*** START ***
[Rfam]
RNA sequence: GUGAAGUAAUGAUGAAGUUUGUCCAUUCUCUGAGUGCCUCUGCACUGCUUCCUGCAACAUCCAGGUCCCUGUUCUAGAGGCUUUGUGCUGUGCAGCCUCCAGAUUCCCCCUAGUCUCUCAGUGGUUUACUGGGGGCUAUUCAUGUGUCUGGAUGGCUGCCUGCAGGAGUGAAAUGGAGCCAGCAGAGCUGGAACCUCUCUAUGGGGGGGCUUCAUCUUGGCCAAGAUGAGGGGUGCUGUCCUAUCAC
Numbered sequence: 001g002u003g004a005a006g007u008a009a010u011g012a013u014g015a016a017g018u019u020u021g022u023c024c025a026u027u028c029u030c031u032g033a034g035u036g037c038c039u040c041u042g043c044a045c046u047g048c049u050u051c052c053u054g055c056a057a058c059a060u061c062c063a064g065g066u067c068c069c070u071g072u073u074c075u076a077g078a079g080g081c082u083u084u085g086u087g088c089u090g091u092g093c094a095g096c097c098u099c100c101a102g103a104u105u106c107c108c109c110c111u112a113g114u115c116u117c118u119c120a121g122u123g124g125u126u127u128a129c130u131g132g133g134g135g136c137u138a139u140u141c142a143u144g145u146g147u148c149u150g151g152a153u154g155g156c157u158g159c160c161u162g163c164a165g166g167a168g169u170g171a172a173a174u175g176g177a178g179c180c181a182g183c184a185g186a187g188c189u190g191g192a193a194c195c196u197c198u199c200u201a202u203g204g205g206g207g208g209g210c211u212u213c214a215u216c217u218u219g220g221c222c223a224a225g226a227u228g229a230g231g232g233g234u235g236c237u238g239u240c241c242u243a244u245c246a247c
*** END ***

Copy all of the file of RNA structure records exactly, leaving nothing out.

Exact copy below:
[Rfam]
RNA sequence: GUGAAGUAAUGAUGAAGUUUGUCCAUUCUCUGAGUGCCUCUGCACUGCUUCCUGCAACAUCCAGGUCCCUGUUCUAGAGGCUUUGUGCUGUGCAGCCUCCAGAUUCCCCCUAGUCUCUCAGUGGUUUACUGGGGGCUAUUCAUGUGUCUGGAUGGCUGCCUGCAGGAGUGAAAUGGAGCCAGCAGAGCUGGAACCUCUCUAUGGGGGGGCUUCAUCUUGGCCAAGAUGAGGGGUGCUGUCCUAUCAC
Numbered sequence: 001g002u003g004a005a006g007u008a009a010u011g012a013u014g015a016a017g018u019u020u021g022u023c024c025a026u027u028c029u030c031u032g033a034g035u036g037c038c039u040c041u042g043c044a045c046u047g048c049u050u051c052c053u054g055c056a057a058c059a060u061c062c063a064g065g066u067c068c069c070u071g072u073u074c075u076a077g078a079g080g081c082u083u084u085g086u087g088c089u090g091u092g093c094a095g096c097c098u099c100c101a102g103a104u105u106c107c108c109c110c111u112a113g114u115c116u117c118u119c120a121g122u123g124g125u126u127u128a129c130u131g132g133g134g135g136c137u138a139u140u141c142a143u144g145u146g147u148c149u150g151g152a153u154g155g156c157u158g159c160c161u162g163c164a165g166g167a168g169u170g171a172a173a174u175g176g177a178g179c180c181a182g183c184a185g186a187g188c189u190g191g192a193a194c195c196u197c198u199c200u201a202u203g204g205g206g207g208g209g210c211u212u213c214a215u216c217u218u219g220g221c222c223a224a225g226a227u228g229a230g231g232g233g234u235g236c237u238g239u240c241c242u243a244u245c246a247c